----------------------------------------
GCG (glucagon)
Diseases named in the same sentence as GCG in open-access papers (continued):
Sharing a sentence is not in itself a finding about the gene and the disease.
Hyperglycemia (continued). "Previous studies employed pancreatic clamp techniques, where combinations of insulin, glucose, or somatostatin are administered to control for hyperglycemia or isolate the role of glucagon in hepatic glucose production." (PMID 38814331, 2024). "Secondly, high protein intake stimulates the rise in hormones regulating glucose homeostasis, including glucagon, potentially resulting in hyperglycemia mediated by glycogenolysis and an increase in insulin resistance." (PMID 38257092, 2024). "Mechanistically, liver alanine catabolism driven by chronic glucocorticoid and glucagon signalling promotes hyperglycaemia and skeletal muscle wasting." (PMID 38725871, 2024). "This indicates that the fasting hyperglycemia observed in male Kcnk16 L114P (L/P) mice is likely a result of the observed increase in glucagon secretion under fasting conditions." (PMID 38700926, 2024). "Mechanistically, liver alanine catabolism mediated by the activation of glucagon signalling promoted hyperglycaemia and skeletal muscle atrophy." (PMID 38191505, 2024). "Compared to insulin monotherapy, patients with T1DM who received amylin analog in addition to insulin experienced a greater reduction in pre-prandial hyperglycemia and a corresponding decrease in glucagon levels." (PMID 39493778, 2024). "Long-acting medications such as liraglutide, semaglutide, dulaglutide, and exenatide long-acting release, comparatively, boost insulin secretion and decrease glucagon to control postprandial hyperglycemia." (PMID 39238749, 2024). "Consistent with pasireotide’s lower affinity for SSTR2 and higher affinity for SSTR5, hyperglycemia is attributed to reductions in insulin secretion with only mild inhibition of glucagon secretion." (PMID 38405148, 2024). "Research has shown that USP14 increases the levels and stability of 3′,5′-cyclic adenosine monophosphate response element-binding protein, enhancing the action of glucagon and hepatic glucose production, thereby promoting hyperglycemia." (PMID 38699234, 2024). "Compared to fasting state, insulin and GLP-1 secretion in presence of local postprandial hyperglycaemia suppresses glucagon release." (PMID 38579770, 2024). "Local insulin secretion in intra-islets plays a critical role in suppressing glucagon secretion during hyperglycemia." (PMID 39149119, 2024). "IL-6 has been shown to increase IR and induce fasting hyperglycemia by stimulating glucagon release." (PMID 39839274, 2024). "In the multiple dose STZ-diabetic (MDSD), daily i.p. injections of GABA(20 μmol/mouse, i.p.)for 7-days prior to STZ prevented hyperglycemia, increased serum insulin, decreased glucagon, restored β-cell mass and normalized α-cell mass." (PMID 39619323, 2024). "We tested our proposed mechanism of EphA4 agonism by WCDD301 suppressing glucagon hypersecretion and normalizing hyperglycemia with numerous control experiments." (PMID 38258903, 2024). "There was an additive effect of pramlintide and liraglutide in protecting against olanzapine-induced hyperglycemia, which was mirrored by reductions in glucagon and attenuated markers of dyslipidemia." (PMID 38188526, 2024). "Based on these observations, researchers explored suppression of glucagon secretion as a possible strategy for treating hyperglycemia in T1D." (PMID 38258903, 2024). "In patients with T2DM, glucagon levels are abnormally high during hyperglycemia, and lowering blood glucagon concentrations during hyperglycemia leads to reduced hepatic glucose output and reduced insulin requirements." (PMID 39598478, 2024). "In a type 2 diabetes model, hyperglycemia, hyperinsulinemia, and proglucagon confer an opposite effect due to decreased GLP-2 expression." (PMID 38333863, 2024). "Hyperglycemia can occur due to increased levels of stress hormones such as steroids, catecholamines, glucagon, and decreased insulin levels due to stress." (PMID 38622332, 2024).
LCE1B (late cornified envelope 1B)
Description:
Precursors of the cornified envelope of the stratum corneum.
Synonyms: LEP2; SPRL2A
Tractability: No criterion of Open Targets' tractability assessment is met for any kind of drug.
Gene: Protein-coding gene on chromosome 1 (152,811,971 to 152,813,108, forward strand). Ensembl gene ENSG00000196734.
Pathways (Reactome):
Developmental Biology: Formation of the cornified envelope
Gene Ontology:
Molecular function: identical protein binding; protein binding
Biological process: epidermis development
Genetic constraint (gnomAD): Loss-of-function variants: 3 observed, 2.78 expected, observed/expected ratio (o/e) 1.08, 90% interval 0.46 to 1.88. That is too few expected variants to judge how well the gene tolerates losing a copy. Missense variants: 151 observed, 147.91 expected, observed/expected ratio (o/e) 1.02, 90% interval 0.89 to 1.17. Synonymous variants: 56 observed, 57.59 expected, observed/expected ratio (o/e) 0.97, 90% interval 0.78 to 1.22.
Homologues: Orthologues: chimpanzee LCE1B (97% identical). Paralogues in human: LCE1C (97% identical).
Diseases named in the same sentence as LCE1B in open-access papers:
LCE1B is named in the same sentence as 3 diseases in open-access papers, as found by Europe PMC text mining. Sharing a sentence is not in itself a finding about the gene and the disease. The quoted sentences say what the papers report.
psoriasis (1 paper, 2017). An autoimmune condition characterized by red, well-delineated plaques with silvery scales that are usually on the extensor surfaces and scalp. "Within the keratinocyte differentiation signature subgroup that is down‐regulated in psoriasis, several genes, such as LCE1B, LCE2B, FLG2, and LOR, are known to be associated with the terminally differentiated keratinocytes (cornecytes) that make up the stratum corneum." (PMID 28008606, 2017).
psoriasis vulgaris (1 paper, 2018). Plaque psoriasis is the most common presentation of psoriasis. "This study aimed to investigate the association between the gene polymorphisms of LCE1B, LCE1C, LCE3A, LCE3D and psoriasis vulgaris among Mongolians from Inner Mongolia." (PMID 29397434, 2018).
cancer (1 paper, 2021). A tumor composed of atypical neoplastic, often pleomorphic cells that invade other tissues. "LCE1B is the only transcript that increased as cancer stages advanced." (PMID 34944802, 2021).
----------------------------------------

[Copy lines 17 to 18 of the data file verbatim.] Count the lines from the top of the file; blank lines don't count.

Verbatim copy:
Homologues: Orthologues: chimpanzee LCE1B (97% identical). Paralogues in human: LCE1C (97% identical).
Diseases named in the same sentence as LCE1B in open-access papers: